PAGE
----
I said, let us become disgusted with a disenchanted view of creation.
I chose my words carefully. I specifically wanted to use the word disgusted.
The psychologist Jonathan Haidt, as many of you know, has posited that human societies tend to work with five "moral foundations" to decide if something is right versus wrong. The the moral foundations are: Care, Fairness, Loyalty, Authority and Sanctity.
One of the early findings of this research was that liberals and conservatives appear to use these foundations differently. Specifically, it was argued that liberals tend to restrict their moral judgments to the foundations of Care and Fairness. This gives liberals that "social justice" impulse, a sensitivity to injustice (violations of the Fairness foundation) and oppression (violations of the Care foundation).
By contrast, it was argued that conservatives appeal to all five foundations. Beyond issues of harm and injustice conservatives also care about in-group loyalty/solidarity, obeying authority and honoring the holy/sacred.
But is that true?
For example, do liberals and progressives really eschew the Sanctity foundation?
This is important in that the Sanctity foundation is the fount of enchantment, as it is the experience of what we've called a "sacramental ontology," a world experienced, here and there, as holy and sacred.
By and large, liberals tend to be a pretty disenchanted group, more modern and secularized than their conservative counterparts. And the same holds true among liberal and progressive Christians. Liberal and progressive Christians tend to be the Christians who most struggle with doubt and disenchantment.
But if progressives and liberals also makes appeals to the Sanctity foundation, as conservatives do, then we've found here some other resources that might help doubting and disenchanted Christians edge back toward enchantment.
So, the question: Do liberals make appeals to the Sanctity foundation?
Contrary to what was first thought, it appears that they do. Liberals just use the Sanctity foundation for different sorts of things. What we are now realizing is that it's not that conservatives appeal to Sanctity and liberals do not, but that each group considers different things to be sacred and holy.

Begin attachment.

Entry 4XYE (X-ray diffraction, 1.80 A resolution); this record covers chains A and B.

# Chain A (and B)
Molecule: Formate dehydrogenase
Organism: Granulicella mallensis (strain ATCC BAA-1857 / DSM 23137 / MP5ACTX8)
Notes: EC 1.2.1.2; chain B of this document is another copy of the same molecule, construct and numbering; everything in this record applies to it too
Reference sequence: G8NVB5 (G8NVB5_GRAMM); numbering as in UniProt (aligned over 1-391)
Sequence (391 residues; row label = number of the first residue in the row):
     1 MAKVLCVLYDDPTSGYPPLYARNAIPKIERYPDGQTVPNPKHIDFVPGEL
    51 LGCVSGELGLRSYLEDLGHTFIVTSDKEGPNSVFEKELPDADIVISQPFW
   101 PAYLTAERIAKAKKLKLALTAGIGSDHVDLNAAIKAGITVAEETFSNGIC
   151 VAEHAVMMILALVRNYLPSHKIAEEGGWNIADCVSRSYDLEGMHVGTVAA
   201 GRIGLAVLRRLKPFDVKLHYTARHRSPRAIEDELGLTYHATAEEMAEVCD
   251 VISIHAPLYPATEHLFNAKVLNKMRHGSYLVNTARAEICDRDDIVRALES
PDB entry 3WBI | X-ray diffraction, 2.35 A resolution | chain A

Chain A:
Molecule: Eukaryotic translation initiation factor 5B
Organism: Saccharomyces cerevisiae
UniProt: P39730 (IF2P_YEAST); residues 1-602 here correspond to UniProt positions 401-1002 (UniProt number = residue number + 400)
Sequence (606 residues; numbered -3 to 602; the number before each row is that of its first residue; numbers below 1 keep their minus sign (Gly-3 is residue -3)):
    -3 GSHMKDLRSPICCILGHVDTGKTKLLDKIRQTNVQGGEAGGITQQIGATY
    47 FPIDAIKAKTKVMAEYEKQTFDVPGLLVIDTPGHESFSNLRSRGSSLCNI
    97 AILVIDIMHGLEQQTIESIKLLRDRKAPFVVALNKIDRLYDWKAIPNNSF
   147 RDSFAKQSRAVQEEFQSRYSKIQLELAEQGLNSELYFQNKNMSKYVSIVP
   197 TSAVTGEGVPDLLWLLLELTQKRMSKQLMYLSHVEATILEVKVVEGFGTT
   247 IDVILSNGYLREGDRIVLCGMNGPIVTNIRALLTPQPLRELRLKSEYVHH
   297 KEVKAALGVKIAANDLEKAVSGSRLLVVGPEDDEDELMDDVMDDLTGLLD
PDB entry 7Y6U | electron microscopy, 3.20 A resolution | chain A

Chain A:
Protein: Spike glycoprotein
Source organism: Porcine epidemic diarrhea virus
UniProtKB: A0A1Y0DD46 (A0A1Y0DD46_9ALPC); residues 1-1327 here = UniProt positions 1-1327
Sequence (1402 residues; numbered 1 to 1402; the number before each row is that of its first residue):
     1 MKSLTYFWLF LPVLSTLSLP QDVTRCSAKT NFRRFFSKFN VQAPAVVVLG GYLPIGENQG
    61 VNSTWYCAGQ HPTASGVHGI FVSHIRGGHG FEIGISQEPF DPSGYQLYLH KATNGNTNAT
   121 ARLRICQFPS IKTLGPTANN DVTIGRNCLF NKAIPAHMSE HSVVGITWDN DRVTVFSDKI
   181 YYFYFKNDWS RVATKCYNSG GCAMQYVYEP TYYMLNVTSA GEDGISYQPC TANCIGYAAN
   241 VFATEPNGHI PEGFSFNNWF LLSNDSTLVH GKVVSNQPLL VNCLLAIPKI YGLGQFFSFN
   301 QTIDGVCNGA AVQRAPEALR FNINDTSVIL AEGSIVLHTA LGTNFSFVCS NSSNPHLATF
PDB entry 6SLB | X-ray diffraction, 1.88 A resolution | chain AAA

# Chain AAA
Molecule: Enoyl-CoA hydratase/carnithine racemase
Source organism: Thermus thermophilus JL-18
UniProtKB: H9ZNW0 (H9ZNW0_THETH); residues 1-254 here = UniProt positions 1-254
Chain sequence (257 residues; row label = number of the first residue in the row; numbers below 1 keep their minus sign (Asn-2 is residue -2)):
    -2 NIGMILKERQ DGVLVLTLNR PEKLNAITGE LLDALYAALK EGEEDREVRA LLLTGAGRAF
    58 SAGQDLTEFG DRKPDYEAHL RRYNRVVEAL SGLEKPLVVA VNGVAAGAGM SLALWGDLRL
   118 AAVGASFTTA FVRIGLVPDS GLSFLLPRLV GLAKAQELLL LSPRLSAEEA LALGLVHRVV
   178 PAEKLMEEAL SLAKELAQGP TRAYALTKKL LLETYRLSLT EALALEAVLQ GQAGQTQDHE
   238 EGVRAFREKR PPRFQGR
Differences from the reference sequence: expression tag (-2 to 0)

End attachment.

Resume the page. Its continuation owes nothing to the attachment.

For example, in a 2015 study entitled "Liberals Condemn Sacrilege Too: The Harmless Desecration of Cerro Torre" psychologists Jeremy Frimer and Caitlin Tell, along with Jonathan Haidt, observed that liberals condemned the alteration of the mountain Cerro Torre by mountain climbers. (The mountain climbers had placed permanent bolts in the mountain and left them there.)
But here's the key point. The researchers observed that liberals condemned the alteration of the mountain by making an appeal to the Sanctity foundation.
That is, the bolts were condemned as a desecration of the mountain.
In short, liberals also make appeals to the Sanctity foundation.
And that is why I chose the word "disgusted" in my last post. Disgust, as I describe in my book Unclean, is the emotion that regulates the Sanctity foundation. Disgust is the emotion of defilement and desecration.
Liberals, it seems, experience nature as sacred and holy. Liberals appeal to the Sanctity foundation to condemn the desecration of nature. Which connects back to my last post, the sacred experience of creation becomes a resource for liberal and progressive Christians to edge back toward enchantment.
In short, while they might not theologically believe it, liberals emotionally experience the world as being "charged with the grandeur of God."
That's why in the last post I called this a "romantic Christianity." Intellectually, liberal Christians struggle with disenchantment.
For liberal Christians enchantment is emotional, less theological and more romantic.